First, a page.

Washington-area gasoline prices have dropped by 3 cents a gallon since mid-July -- the most dramatic summertime price decrease recorded by the American Automobile Association's local division, the group said yesterday.

The biggest share of the price decrease since July 4 has been in Virginia, where the average gallon of gas fell 8.6 cents. District of Columbia prices dropped 0.7 cent, while Maryland prices fell 0.3 cent.

Declining wholesale prices are the major reason for the drop in retail prices, according to the local automobile consumer group. The price that local dealers pay for the gas they sell has dropped by half a penny in the past month, reflecting falling crude oil prices and larger-than-usual supplies of imported, already refined gasoline, which keeps domestic refiners competitive.

The demand for gasoline generated by summer travel has not changed from this time last year, which also has helped to keep prices down, AAA Potomac said.

Gasoline now costs an average $1.346 a gallon in metropolitan Washington, down 3.3 cents since the AAA's survey of 100 area service stations before the July 4 holiday. Traditionally, prices rise nearly 3 cents between July 4 and Labor Day before tapering off for the winter months.

Only once before -- last year at this time -- have local pump prices fallen this significantly during the summer travel season, AAA Potomac said.

As a result of Virginia's large price drop, that jurisdiction is now the least expensive place in the region to buy gasoline, at an average of $1.334 a gallon. Maryland follows at $1.343, and the D.C. average is $1.365.

AAA Potomac attributed Virginia's lower price now partly to its large increase earlier in the year.

"Virginia had the largest increase in the area -- of about a nickel a gallon," said Doug Neilson, a spokesman for AAA Potomac. "Now Virginia is having the largest decrease as dealers are rolling their prices back to remain competitive and to recoup some of their losses."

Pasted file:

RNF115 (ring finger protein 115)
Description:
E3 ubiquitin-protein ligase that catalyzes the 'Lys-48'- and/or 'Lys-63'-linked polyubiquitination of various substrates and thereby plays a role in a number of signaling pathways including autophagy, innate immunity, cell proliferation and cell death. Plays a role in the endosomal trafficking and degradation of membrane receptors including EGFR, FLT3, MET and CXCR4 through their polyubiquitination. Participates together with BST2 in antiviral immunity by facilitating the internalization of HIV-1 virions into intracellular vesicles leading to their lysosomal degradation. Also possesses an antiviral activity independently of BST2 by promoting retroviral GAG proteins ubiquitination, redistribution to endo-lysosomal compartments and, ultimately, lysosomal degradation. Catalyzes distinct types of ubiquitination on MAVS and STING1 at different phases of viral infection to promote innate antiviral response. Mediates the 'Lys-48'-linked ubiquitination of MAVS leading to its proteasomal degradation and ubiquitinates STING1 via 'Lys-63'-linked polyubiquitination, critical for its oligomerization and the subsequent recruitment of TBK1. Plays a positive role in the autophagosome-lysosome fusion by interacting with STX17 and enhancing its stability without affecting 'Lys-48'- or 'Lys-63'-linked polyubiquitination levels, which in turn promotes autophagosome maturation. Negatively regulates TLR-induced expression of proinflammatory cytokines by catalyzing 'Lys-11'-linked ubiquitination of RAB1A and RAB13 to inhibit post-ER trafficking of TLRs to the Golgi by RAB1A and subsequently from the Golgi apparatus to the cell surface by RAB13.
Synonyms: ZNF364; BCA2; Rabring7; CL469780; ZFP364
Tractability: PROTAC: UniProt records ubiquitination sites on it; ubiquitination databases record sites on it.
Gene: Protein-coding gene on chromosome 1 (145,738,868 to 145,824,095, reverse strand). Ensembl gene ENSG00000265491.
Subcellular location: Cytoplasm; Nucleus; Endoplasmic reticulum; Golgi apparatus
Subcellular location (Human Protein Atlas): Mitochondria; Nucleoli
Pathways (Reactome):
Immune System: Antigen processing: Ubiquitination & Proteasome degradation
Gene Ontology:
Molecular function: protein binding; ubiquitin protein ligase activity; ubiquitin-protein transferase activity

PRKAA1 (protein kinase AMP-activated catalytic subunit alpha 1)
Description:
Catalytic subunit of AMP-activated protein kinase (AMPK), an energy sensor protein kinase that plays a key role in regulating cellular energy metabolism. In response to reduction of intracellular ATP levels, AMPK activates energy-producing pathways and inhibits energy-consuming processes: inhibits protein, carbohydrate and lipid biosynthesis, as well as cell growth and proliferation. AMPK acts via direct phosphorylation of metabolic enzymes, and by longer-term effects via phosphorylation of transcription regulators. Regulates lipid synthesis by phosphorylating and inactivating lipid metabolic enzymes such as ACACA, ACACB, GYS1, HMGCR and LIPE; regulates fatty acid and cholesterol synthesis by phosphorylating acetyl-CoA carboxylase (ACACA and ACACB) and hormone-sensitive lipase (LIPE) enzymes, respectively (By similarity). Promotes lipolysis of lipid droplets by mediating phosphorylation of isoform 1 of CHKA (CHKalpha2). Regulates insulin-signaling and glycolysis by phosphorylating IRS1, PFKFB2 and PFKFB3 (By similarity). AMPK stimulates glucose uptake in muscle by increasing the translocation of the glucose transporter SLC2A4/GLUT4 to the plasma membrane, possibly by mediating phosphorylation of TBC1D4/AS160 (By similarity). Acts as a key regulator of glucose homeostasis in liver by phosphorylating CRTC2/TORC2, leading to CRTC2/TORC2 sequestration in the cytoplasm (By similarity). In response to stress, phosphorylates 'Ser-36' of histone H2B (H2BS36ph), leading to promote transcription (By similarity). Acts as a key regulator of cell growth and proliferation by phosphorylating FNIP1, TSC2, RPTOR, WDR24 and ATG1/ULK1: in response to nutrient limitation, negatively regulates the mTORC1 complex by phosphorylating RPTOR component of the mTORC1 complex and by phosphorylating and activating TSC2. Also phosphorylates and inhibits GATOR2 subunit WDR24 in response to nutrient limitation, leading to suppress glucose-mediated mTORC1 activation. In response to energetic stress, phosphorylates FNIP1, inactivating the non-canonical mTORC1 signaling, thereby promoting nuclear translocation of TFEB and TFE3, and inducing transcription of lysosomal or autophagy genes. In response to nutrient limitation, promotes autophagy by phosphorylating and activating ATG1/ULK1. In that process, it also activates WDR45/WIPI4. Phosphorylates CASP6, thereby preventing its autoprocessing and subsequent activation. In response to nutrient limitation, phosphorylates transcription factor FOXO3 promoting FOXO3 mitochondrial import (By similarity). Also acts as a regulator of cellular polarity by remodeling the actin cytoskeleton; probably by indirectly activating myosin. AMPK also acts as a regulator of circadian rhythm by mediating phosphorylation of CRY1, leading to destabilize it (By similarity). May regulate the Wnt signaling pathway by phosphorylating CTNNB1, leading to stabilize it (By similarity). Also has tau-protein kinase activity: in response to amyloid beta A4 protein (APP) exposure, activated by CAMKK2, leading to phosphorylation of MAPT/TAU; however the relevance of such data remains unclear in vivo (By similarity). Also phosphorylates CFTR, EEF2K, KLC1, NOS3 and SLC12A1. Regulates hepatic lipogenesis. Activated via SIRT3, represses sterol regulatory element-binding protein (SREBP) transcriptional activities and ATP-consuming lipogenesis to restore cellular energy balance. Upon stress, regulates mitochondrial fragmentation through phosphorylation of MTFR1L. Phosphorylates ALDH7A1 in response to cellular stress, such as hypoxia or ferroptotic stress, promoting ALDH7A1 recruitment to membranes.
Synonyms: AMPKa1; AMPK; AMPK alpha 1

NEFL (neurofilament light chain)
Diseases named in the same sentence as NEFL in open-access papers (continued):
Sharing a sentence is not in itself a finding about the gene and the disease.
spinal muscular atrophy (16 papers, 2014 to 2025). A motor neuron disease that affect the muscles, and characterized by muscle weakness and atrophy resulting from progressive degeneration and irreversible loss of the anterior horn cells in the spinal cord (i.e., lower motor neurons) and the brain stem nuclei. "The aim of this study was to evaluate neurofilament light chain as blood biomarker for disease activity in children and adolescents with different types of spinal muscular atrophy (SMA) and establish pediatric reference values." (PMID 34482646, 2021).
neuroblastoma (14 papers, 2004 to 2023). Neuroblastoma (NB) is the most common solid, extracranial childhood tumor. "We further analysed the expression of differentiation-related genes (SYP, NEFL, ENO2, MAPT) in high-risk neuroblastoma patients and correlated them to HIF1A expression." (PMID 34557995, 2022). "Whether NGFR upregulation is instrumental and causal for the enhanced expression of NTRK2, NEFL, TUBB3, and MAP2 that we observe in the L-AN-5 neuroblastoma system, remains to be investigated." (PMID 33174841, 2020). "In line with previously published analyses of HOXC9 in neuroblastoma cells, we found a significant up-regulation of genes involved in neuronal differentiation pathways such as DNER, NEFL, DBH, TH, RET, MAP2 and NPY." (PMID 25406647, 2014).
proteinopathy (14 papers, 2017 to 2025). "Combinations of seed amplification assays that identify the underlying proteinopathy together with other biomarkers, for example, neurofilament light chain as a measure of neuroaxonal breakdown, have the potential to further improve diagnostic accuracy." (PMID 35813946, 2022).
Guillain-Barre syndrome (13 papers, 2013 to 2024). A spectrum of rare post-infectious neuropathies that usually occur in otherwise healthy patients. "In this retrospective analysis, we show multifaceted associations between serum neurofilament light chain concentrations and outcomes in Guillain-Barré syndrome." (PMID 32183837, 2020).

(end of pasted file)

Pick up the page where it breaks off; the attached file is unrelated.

The price decreases in the area are primarily affecting prices for credit-card purchases at full-service pumps, Neilson said. "Consumers driving around won't really notice that much of a difference in self-service pump prices," he added.

Despite an anticipated increase of 2 cents a gallon in the cost of producing the lower-lead regular gasoline now mandated by the Environmental Protection Agency, area prices for regular leaded gas have risen less than a penny since July 4. Dealers hiked prices for regular leaded the most -- 0.7 cents -- at self-serve pumps, where 65 percent of all gas in the area is sold.

Under a directive from EPA, the first step in the gradual reduction of lead content took effect July 1, when the standard was dropped from 1.1 grams of lead per gallon to 0.5 gram. The next phase begins Jan. 1, when lead content must be reduced to 0.1 gram.

Except for the increase in self-serve regular leaded, the only other price jump was for diesel fuel, which rose 2 cents. Diesel fuel is now available at fewer than half the stations AAA Potomac surveyed.

The average price of gasoline in the area at this time last year was $1.312 a gallon; two years ago, it was $1.396 a gallon.